Another problem of subject-verb disunity arises when the theme of the sentence is a group subjective, also called a collective noun, that is, a word that describes a lot of people or things, such as the group, the team, the majority and many others. Inevitably, the question arises: does the collective substantive group, the team or the majority take a singular or a plural? The answer will no doubt surprise many. And the answer is? Sometimes singular, sometimes plural. The noun of the rule takes a singular verb when used to refer to the group of people or things that act collectively as a whole, as a unit. Look at this group as a unit: in the sentence: “The majority of workers have access to a few paid sick days, but not a considerable minority of them,” “the majority” has been dissolved as an entity and the situation of several workers within this unit is addressed. Therefore, the subject (the majority of workers) takes a plural verb (Having access). The first example expresses a wish, not a fact; Therefore, what we usually consider plural is used with the singular. (Technically, this is the singular theme of the object clause in the subjunctive mind: it was Friday.) Usually, it would look awful. However, in the second example, where a question is formulated, the spirit of subjunctive is true. Note: the subjunctive mind is losing ground in spoken English, but should nevertheless be used in speeches and formal writings. Like certain and most words, a pre-modifying sentence like the majority is in itself neither singular nor plural.
He doesn`t have a number. Article 5 bis. Sometimes the subject is separated from the verb by such words, as with, as well as, except, no, etc. These words and phrases are not part of the subject. Ignore them and use a singular verb if the subject is singular. If the group acts as a unit, you must use a singular verb. But suppose the group members necessarily act individually. Suppose, from the point of view of the sentence itself, the group could play the role of unity; Instead, all members of the group do something individually. In this case, the collective noun takes a plural verb. Thus: In recent years, the SAT`s testing service has not considered anyone to be strictly singular. However, according to Merriam-Webster dictionary of English Usage: “Of course, none is as singular as plural since old English and it still is. The idea that it is unique is a myth of unknown origin that seems to have emerged in the 19th century.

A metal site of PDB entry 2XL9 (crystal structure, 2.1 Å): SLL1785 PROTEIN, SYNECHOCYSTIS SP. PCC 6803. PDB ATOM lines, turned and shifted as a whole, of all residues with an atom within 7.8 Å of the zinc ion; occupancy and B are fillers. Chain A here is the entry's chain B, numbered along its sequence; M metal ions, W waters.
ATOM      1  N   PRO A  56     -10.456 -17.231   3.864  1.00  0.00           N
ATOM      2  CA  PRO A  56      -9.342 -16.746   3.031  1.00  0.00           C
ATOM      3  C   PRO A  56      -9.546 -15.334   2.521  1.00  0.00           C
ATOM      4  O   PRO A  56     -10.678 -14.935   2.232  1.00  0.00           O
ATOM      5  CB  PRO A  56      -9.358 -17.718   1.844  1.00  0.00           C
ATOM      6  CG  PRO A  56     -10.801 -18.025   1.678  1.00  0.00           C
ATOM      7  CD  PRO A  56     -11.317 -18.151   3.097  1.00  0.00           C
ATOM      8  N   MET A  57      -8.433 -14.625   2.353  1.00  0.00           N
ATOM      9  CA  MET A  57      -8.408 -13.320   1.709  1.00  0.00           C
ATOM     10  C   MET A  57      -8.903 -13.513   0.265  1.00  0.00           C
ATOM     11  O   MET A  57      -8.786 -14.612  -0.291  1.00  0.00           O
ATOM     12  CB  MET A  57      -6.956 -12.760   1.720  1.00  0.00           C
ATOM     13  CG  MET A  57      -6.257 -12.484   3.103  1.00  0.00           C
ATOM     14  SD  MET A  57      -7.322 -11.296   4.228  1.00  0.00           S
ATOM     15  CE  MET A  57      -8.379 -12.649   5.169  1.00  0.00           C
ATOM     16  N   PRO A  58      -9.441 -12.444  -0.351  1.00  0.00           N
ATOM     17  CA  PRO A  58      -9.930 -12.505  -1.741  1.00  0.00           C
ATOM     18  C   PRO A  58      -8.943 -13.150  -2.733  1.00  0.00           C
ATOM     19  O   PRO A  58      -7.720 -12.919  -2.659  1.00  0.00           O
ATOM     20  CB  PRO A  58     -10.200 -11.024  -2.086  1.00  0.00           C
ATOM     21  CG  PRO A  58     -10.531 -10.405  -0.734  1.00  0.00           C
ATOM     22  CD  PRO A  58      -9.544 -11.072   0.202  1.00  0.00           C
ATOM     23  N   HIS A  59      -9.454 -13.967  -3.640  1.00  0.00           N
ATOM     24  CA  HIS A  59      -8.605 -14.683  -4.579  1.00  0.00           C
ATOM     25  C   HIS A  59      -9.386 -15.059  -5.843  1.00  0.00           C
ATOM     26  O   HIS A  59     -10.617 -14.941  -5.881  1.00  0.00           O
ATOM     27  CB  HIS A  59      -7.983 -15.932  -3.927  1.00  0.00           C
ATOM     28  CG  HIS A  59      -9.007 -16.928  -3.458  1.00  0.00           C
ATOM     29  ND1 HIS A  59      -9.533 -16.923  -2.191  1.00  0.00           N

If this appears to you as a singular in the context, use a singular verb; If it appears as a plural, use a plural verb. Both are acceptable beyond serious criticism. If there is no clear intention that this means “not one,” a singular verb follows. If you are talking about the group itself, use the singular (“the majority is significant”), but if you are talking about individuals, use the plural (“a majority of inhabitants have been questioned”). Article 6. In sentences that begin here or there, the real subject follows the verb. Article 1. A theme will be in front of a sentence that will begin. It is a key rule for understanding the subjects. The word is the culprit in many, perhaps most, subject-word errors.